Background: Contact allergy epidemics to chromate and nickel were addressed in Denmark in 1983 and 1990 by regulatory interventions.
Objectives: To evaluate whether regulatory interventions on nickel and chromate exposure have reduced the proportion of strong patch test reactions.
Methods: 22 506 patients with dermatitis aged 4–99 years were patch tested with nickel sulfate, potassium dichromate, or cobalt chloride between 1977 and 2009.
Results: The proportion of 3+ reactions to nickel sulfate was reduced and almost disappeared after the mid- and late 1980s (P-trend = 0.001). Today, 1+ and 2+ nickel reactions occur equally frequent. Cobalt chloride patch test reactivity reflected the nickel development to some degree. The proportion of 3+ reactions to potassium dichromate was reduced during the 1980s (P-trend = 0.13), whereas the proportion of 2+ reactions to potassium dichromate have increased in recent years.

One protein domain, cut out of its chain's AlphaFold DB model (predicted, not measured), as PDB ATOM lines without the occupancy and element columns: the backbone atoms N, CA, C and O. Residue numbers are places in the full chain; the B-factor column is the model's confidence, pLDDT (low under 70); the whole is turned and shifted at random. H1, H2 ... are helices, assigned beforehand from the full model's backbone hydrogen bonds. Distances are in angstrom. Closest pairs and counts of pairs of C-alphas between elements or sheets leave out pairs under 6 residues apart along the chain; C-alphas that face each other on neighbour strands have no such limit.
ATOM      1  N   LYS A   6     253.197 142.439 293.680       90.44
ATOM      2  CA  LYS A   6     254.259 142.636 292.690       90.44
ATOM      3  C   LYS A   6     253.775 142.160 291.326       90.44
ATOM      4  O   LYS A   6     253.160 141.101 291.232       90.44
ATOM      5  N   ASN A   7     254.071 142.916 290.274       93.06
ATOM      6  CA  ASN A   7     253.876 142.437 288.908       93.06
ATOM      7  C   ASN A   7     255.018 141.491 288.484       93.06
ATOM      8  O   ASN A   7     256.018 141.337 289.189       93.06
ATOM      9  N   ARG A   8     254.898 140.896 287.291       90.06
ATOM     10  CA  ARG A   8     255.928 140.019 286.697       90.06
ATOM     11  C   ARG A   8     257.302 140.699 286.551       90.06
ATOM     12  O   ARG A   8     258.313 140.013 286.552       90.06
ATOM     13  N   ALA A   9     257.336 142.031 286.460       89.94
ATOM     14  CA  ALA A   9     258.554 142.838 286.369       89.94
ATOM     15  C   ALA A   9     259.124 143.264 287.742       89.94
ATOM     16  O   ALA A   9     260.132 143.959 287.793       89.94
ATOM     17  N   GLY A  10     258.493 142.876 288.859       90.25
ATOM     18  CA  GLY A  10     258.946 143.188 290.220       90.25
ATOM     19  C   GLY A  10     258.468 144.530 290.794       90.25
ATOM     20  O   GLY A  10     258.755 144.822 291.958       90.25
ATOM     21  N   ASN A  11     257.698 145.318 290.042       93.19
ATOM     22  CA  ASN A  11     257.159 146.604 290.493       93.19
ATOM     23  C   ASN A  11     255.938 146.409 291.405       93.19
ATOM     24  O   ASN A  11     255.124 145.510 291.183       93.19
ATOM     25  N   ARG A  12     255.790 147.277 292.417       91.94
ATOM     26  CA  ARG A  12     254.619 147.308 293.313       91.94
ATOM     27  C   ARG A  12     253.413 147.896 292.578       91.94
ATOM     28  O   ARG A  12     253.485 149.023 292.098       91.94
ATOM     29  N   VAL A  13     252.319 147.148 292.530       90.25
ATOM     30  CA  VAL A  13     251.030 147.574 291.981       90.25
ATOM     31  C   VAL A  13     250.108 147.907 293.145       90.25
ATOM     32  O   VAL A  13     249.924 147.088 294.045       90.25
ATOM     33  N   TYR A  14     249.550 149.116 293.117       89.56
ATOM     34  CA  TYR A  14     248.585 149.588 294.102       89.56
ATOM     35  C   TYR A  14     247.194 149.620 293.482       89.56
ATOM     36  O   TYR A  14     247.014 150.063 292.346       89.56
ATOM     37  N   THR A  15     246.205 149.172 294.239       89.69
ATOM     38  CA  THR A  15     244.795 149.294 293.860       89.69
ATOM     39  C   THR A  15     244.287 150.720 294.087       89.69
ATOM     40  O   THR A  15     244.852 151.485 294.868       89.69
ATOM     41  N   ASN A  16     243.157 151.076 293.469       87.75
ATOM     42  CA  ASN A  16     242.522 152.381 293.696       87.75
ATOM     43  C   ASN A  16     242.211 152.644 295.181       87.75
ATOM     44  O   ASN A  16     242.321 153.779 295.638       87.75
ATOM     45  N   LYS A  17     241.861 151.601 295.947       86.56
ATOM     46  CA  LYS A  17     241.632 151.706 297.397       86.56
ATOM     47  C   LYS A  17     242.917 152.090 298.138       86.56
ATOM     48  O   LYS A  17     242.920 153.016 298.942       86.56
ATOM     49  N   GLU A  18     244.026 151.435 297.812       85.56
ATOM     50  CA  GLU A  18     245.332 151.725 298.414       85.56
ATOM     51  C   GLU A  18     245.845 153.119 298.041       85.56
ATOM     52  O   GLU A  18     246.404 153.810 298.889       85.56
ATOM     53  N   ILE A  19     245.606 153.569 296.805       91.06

Conclusions: The decrease in nickel sulfate and cobalt chloride 3+ patch test reactivity began long before the Danish nickel regulation came into effect. This could be because of research activity at the time as well as political attention in Northern Europe. The chromate content in cement regulation may have changed the epidemiology of patch test reactivity; however, in recent years, 2+ reactions to chromate have increased markedly, a development that should be carefully followed.